After his 2nd iLs program, J scored in the normal range on all sub-tests. Most significant improvement was made with the sub-test Competing Words Direct Ear, a diagnostic test that assesses the ability to process competing speech signals by presenting monosyllabic word to each ear simultaneously. His pre-iLs score was in the 5th %. Post-iLs program one was 16th %, post-iLs program two was 75th %. The functional significance of this improvement is important as it means he is now able to carry on a conversation in a restaurant, listen to a TV with others in the room talking, attend a work meeting with multiple conversations going on, etc.

Client Comments:
After completing his first iLs program, wife and client note:

* Improvement in temper at home

* Recognizing others are around and being more considerate of others

* Feels his brain is getting clearer – not overwhelmed as much

* Can prioritize what is important to do now and what can wait

* “I know when to ask for help now, and when to stop”

After completing his second iLs program, client says:

* My head is clear most of the time

* I enjoy reading again (and recalls what he has read)

* I can hear and process conversations better in public places

* I am learning how to play the guitar

* I feel more considerate about others and what I say

* I can multi-task; carrying on multiple tasks without forgetting one of them

* My family relationships are improving

Recommendations:
This therapist recommends J continue on with the iLs Optimal Performance I program which is designed to increase attention, energy, and focus. This therapist also recommends J work with the iLs Interactive Language Program to further improve his monotone voice, facial expressions, non-verbal communication, prosody, intonation and verbal communication skills.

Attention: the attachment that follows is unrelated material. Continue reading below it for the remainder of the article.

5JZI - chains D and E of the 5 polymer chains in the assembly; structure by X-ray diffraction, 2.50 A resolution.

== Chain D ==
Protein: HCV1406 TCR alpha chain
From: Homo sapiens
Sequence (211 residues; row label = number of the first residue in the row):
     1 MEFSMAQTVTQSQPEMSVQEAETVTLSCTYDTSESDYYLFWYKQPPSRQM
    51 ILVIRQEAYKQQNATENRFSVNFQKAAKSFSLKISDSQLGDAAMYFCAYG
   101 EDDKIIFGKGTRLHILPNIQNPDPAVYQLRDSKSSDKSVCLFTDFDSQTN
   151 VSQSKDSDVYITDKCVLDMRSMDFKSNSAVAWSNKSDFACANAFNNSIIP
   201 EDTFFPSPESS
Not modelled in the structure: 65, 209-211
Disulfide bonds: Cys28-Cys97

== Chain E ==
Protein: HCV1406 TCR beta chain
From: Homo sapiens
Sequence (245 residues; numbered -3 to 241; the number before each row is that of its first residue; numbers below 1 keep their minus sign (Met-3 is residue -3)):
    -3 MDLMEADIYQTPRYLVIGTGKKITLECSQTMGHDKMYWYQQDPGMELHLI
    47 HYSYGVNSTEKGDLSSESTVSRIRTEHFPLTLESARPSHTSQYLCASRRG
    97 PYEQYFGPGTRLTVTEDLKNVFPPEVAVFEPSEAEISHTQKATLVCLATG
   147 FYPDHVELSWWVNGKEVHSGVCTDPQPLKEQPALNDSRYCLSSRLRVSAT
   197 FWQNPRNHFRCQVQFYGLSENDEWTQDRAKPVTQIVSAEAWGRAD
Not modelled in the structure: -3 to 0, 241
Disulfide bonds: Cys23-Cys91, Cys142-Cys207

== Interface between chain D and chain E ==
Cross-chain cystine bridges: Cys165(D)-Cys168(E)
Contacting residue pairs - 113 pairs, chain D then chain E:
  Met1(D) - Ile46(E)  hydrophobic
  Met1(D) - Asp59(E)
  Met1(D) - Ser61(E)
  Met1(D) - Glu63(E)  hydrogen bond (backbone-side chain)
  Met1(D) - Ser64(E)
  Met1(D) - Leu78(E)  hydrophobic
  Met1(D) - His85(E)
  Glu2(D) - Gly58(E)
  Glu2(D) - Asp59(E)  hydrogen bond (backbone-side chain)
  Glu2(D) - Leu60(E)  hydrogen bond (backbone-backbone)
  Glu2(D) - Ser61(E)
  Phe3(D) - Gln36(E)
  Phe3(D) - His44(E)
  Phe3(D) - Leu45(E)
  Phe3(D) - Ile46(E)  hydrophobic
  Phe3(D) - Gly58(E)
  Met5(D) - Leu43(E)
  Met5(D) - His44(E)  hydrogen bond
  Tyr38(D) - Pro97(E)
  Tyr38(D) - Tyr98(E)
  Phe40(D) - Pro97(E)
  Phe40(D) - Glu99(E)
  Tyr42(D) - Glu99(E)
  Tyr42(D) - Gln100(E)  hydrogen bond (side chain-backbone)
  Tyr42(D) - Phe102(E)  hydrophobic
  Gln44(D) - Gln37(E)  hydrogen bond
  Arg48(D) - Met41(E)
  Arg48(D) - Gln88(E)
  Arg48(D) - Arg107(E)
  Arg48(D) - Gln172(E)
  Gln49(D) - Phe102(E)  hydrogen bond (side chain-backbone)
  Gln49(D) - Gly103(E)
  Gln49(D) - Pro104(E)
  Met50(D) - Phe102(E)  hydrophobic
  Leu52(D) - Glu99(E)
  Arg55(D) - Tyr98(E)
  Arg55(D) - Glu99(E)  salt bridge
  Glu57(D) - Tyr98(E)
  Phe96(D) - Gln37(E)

Assessments:

Test of Auditory Processing Skills:

The Test of Auditory Processing Skills (TAPS-3) is an individually administered assessment of auditory skills necessary for the development, use, and understanding of language mostly use in academic and everyday activities. Norms are provided for ages 4 years – 0 months through 18 years -11 months. Since J is older than 18 years, he should have scored 18+ years on all initial testing.

Pre and Post iLs TAPS-3 Scores. Scores in ( ) are Pre iLs. The 3rd set of scores are post the 2nd iLs program.

Subtests Raw Score Age Equivalent Percentile
Word Discrimination (32 / 32)
32 / 32
(18+ years)
18+ years
(75%)
75%
Phonological Segmentation (34 / 35)
35 / 35
(18+ years)
18+ years
(50%)
75%
Phonological Blending (18 / 35)
31 / 35
(7 years 6 months)
18+ years
(9%)
75%
Number Memory Forward (13 / 32)
17 / 32
20 / 32
(6 years)
9 years 2 months
13 years
(1%)
9%
25%
Number Memory Reverse (10 / 32)
18 / 32
(9 years 2 months)
18+ years
(9%)
63%
Word Memory (21 / 30)
21 / 30
20 / 30
(15 years)
15 years
13 years
(25%)
25%
25%
Sentence Memory (28 / 56)
29 / 56
39 / 56
(12 years 7 months)
13 years 5 months
18 years
(25%)
25%
84%
Auditory Comprehension (26 / 32)
30 / 32
(12 years 7 months)
18+ years
(50%)
75%
Auditory Reasoning (15 / 34)
32 / 34
(10 years 9 months)
18+ years
(9%)
75%

“The SCAN-3 is an individually administered battery of tests designed to identify auditory processing disorders. The American Speech-Language Hearing Association defines Auditory Processing Disorder as a deficiency in the perceptual processing of auditory information in the central nervous system as demonstrated by poor performance in one or more of the following skills:” (R.W. Keith, SCAN-3 manual, 2009. Pearson, Inc.)

*Sound localization and lateralization

*Auditory pattern recognition

*Auditory performance with competing acoustic signals

*Auditory performance with degraded acoustic signals